Melissa Ann Vogelsong1,2, George Pappas3, Ernesto Staroswiecki1,4, Neal K. Bangerter5, Eric Han6, Brian A. Hargreaves1, Hillary J. Braun1, Marc R. Safran3, Garry E. Gold1
1Radiology, Stanford University, Stanford, CA, USA; 2UCSF School of Medicine, San Francisco, CA, USA; 3Orthopaedic Surgery, Stanford University; 4Electrical Engineering, Stanford University; 5Electrical Engineering, Brigham Young University; 6GE Global Applied Sciences Laboratory, Menlo Park, CA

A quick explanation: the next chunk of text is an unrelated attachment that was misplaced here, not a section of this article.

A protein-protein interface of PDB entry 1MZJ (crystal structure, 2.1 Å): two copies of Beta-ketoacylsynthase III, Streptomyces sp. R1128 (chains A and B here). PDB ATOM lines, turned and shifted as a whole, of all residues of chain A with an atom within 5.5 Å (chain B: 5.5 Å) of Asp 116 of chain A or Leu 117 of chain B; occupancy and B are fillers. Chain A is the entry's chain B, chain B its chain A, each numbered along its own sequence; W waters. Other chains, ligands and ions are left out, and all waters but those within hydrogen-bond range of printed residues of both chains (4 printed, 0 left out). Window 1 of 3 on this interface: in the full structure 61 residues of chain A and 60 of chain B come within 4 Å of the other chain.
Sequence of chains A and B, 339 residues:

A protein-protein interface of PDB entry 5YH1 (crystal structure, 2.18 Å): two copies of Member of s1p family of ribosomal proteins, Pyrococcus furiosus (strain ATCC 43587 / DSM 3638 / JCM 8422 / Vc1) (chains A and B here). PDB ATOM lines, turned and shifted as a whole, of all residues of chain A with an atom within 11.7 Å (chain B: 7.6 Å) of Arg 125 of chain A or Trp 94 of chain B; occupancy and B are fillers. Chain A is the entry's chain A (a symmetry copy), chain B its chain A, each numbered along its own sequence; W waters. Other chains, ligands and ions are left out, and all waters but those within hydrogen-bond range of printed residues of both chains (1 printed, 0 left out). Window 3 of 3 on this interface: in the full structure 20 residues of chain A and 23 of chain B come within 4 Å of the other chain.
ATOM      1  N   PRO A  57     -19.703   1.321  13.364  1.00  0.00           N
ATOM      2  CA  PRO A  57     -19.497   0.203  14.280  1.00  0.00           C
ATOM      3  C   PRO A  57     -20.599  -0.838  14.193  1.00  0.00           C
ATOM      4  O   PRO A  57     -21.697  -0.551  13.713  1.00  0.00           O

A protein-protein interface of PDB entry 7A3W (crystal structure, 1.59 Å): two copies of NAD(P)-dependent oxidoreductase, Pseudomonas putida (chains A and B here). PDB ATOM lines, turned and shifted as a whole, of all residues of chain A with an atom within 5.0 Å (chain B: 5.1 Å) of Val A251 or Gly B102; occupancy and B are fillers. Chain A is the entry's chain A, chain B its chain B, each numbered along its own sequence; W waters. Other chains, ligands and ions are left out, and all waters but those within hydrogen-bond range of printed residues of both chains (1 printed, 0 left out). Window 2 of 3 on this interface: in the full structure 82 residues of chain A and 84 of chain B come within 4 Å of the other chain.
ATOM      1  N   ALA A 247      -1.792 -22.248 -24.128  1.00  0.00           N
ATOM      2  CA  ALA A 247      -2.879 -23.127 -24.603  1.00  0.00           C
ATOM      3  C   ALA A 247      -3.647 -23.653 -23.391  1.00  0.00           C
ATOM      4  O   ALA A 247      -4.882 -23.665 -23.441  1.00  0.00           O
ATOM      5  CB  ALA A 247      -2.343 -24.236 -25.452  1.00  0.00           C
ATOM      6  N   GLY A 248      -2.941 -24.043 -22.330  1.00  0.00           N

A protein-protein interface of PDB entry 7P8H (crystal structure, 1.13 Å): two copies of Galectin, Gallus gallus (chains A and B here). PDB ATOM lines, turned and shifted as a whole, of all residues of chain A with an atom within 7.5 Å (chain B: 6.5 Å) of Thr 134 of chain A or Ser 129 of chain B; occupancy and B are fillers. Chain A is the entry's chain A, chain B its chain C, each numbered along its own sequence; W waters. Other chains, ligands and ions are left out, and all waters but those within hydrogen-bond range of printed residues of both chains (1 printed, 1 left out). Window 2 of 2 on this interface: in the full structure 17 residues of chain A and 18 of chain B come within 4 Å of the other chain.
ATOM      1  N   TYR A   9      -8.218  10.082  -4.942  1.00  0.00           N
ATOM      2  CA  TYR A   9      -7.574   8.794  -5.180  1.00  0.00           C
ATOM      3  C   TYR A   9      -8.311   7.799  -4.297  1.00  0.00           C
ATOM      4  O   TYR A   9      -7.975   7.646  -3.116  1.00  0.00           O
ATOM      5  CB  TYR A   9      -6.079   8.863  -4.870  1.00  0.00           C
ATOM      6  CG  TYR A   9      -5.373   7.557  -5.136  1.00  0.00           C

Advances in imaging of cartilage biochemistry allow a more nuanced look at the effects of exercise on articular cartilage. T2 mapping reflects collagen structure and water content, while T1ρ and sodium MRI reflect proteoglycan content. We imaged 21 knees of collegiate basketball players before and after one season and assessed knee health using conventional proton, T2 mapping, T1ρ and sodium MRI. Rates of morphological pathologies remained relatively stable while T1ρ decreased in all patellar and tibiofemoral regions, T2 increased in the medial femur, lateral femur and medial tibia, and sodium signal decreased in the patella, suggesting that basketball may have varying effects on different cartilage regions.